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Charles Fort quotes Showing 1-30 of 43

“Almost all people are hypnotics. The proper authority saw to it that the proper belief should be induced, and the people believed properly.”
Charles Fort
“[Wise men] have tried to understand our state of being, by grasping at its stars, or its arts, or its economics. But, if there is an underlying oneness of all things, it does not matter where we begin, whether with stars, or laws of supply and demand, or frogs, or Napoleon Bonaparte. One measures a circle, beginning anywhere.”
Charles Fort, Lo!
“If there is a true universal mind, must it be sane?”
Charles Fort
“The Earth is a farm. We are someone else's property.”
Charles Fort
“One can't learn much and
also be comfortable
One can't learn much and
let anybody else be comfortable”
Charles Fort
“I conceive of nothing, in religion, science or philosophy, that is more than the proper thing to wear, for a while.”
Charles Fort
“People with a psychological need to believe in marvels are no more prejudiced and gullible than people with a psychological need not to believe in marvels.”
Charles Fort
“Is life worth living? Like everybody else, I have many times asked that question, usually deciding negatively, because I am most likely to ask myself whether life is worth living, at times when I am convinced it isn't. One day, in one of my frequent, and probably incurable, scientific moments, it occurred to me to find out. For a month, at the end of each day, I set down a plus sign, or a minus sign, indicating that, in my opinion, life had, or had not, been worth living, that day. At the end of the month, I totted up, and I can't say that I was altogether pleased to learn that the pluses had won the game. It is not dignified to be optimistic.”
Charles Fort, Wild Talents
“It is our expression that the flux between that which isn't and that which won't be, or the state that is commonly and absurdly called "existence," is a rhythm of heavens and hells: that the damned won't stay damned; that salvation only precedes perdition. The inference is that some day our accursed tatterdemalions will be sleek angels. Then the sub-inference is that some later day, back they'll go whence they came.”
Charles Fort, The Book of the Damned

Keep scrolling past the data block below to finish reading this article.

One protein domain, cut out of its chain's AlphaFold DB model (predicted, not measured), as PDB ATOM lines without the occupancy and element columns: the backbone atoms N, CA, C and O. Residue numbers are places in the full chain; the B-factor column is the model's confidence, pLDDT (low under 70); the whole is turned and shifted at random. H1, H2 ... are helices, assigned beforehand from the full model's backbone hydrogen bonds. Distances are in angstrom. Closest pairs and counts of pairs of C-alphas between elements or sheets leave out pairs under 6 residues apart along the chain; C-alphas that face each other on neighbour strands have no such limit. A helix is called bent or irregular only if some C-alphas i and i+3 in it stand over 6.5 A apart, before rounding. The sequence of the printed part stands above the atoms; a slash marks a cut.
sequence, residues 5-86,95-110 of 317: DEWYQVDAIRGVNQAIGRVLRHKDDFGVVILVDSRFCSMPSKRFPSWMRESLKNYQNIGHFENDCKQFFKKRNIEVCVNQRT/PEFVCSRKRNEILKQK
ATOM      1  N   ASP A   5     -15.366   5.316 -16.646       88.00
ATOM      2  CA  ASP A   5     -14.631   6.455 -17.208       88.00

“The ideal state is meekness, or humility, or the semi-invalid state of the old. Year after year I am becoming nobler and nobler. If I can live to be decrepit enough, I shall be a saint.”
Charles Fort, Wild Talents
“We cannot define. Nothing has ever been finally figured out, because there is nothing final to figure out”
Charles Fort
“Char me the trunk of a redwood tree. Give me pages of white chalk cliffs to write upon. Magnify me thousands of times, and replace my trifling immodesties with a titanic megalomania — then might I write largely enough for our subjects.”
Charles Fort, New Lands
“But some of us have been educated by surprises out of much that we were 'absolutely sure' of...”
Charles Fort, Lo!
“If there is an underlying oneness of all things, it does not matter where we begin, whether with stars, or laws of supply and demand, or frogs, or Napoleon Bonaparte. One measures a circle, beginning anywhere.”
Charles Fort, Lo!
“We shall pick up an existence by its frogs.”
Charles Fort, Lo!
“I am a collector of notes upon subjects that have diversity — such as deviations from concentricity in the lunar crater Copernicus, and a sudden appearance of purple Englishmen — stationary meteor-radiants, and a reported growth of hair on the bald head of a mummy — and 'Did the girl swallow the octopus?”
Charles Fort, Wild Talents
“The Earth is a farm. We are someone else’s property.”
Charles Fort
“I had used all except peach labels. I pasted the peach labels on peach cans, and then came to apricots. Well, aren't apricots peaches? And there are plums that are virtually apricots. I went on, either mischievously, or scientifically, pasting the peach labels on cans of plums, cherries, string beans, and succotash. I can't quite define my motive, because to this day it has not been decided whether I am a humourist or a scientist. I think that it was mischief, but, as we go along, there will come a more respectful recognition that also it was scientific procedure.”
Charles Fort, Wild Talents
“It's like looking for a needle that no one ever lost in a haystack that never was—”